Governor Robert Bentley on Trust Fund vote: This gives us a little breathing room and that's all

Voters said "yes" to moving 437 million dollars from the Alabama Trust Fund to the general fund{}to prevent prison and healthcare cuts.{}But the governor and other state leaders say it doesn't solve all the state's financial problems.

"Corrections is one of those jobs you never sleep good at night. You're always worried about your employees. You're always concerned about creating an environment that will allow someone to rehabilitate," said Department of Corrections Commissioner Kim Thomas.

But Tuesday night,{}Thomas didn't worry about returning to work to lay off employees or release prisoners. His sole concern is now streamlining the entire department to save 16 million dollars.

"It's a sense of relief and it helps us plan better for the upcoming fiscal year," he said.

When more than 60 percent of{}voters marked "yes" on their ballots, it was with the promise of replenishing the trust fund.

Governor Robert{}Bentley{}is hoping to replace the 437 million dollars through part of the use tax and internet sales tax, as well as settlement money from lawsuits.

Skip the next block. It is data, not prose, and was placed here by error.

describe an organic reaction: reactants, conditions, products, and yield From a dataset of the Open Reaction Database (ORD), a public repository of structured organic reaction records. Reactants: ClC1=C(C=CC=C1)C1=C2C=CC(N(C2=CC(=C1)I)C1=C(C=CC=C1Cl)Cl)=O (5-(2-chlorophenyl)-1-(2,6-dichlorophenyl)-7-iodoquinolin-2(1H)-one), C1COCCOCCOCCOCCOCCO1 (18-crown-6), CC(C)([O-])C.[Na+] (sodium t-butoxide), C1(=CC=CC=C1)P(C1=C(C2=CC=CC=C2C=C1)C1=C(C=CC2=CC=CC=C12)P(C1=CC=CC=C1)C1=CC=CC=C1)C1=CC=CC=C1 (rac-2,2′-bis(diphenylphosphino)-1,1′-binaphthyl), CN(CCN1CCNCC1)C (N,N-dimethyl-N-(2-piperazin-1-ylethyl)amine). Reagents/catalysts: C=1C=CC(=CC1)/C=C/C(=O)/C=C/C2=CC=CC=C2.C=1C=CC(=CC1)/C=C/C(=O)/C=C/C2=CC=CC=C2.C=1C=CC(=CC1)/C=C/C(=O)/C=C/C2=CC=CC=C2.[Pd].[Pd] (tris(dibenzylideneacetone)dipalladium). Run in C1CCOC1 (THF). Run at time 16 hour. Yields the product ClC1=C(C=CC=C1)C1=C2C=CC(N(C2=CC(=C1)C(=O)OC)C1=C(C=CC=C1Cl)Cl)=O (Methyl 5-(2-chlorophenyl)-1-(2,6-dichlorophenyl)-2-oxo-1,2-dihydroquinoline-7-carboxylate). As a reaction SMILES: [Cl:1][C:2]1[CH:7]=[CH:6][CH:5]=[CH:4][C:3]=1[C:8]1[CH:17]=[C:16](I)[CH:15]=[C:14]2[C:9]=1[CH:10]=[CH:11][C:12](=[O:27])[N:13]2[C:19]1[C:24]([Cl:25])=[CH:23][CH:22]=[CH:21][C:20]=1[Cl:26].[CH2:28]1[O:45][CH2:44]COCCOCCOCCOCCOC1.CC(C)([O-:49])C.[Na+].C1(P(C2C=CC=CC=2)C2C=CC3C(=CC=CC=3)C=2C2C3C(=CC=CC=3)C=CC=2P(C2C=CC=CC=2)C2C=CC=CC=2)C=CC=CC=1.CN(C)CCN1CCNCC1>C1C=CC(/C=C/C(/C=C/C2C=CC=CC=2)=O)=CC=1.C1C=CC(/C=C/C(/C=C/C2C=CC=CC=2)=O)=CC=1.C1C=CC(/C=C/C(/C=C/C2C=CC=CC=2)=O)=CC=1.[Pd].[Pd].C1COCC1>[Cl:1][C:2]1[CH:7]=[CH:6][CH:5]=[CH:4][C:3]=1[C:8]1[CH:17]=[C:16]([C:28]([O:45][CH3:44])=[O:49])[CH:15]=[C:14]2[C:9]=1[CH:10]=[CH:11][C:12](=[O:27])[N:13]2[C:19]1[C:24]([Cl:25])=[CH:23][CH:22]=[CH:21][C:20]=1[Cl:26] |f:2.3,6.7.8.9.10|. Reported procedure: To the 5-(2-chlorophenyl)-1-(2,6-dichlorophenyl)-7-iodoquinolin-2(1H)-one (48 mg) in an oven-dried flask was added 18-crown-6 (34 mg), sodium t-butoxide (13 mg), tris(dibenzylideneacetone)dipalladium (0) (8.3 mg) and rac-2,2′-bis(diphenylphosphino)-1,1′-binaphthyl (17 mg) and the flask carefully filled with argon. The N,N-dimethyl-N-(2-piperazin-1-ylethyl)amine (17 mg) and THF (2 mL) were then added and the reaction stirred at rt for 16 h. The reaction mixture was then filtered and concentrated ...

"Not only are we going to collect those things{}I've mentioned, but we're going to try to continue to save more dollars," said Governor Bentley.

He envisions saving a few million a year by offering early retirement to state employees and teachers. But action must come from the legislature to turn his ideas into solutions.

"Many{}people were saying there's no way to pay it back.{}I know they have to trust us. But we'll have legislation that{}I believe will be passed early on that will require this be paid back," said the governor.

But Montgomery leaders acknowledge that doesn't solve the entire problem. More money will still have to be found somewhere else for the general fund.

"We are going to educate and work with the legislature," said Thomas.

Bentley hopes to release more details about the early retirement plan as soon as next week.